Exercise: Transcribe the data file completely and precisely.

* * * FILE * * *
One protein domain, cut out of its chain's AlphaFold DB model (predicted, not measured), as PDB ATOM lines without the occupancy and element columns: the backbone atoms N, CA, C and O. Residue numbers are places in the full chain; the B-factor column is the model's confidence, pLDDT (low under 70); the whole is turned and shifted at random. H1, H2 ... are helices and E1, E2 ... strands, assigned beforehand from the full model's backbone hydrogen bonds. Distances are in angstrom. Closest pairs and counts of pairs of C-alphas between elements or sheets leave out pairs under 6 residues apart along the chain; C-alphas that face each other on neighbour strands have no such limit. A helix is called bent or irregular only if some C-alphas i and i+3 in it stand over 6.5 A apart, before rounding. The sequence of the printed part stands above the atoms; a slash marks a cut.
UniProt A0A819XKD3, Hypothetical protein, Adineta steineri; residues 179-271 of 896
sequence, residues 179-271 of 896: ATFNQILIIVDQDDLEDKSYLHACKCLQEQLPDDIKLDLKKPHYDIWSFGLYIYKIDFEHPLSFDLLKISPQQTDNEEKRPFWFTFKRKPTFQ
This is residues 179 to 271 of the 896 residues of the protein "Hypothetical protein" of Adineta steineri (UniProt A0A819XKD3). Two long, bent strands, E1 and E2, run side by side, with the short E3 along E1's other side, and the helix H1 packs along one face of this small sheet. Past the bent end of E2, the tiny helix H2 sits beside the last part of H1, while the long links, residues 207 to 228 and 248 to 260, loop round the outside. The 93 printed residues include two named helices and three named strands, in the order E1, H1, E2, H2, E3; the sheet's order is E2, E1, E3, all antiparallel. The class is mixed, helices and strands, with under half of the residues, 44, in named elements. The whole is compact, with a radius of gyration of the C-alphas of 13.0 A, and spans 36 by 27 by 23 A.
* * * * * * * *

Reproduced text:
One protein domain, cut out of its chain's AlphaFold DB model (predicted, not measured), as PDB ATOM lines without the occupancy and element columns: the backbone atoms N, CA, C and O. Residue numbers are places in the full chain; the B-factor column is the model's confidence, pLDDT (low under 70); the whole is turned and shifted at random. H1, H2 ... are helices and E1, E2 ... strands, assigned beforehand from the full model's backbone hydrogen bonds. Distances are in angstrom. Closest pairs and counts of pairs of C-alphas between elements or sheets leave out pairs under 6 residues apart along the chain; C-alphas that face each other on neighbour strands have no such limit. A helix is called bent or irregular only if some C-alphas i and i+3 in it stand over 6.5 A apart, before rounding. The sequence of the printed part stands above the atoms; a slash marks a cut.
UniProt A0A819XKD3, Hypothetical protein, Adineta steineri; residues 179-271 of 896
sequence, residues 179-271 of 896: ATFNQILIIVDQDDLEDKSYLHACKCLQEQLPDDIKLDLKKPHYDIWSFGLYIYKIDFEHPLSFDLLKISPQQTDNEEKRPFWFTFKRKPTFQ
This is residues 179 to 271 of the 896 residues of the protein "Hypothetical protein" of Adineta steineri (UniProt A0A819XKD3). Two long, bent strands, E1 and E2, run side by side, with the short E3 along E1's other side, and the helix H1 packs along one face of this small sheet. Past the bent end of E2, the tiny helix H2 sits beside the last part of H1, while the long links, residues 207 to 228 and 248 to 260, loop round the outside. The 93 printed residues include two named helices and three named strands, in the order E1, H1, E2, H2, E3; the sheet's order is E2, E1, E3, all antiparallel. The class is mixed, helices and strands, with under half of the residues, 44, in named elements. The whole is compact, with a radius of gyration of the C-alphas of 13.0 A, and spans 36 by 27 by 23 A.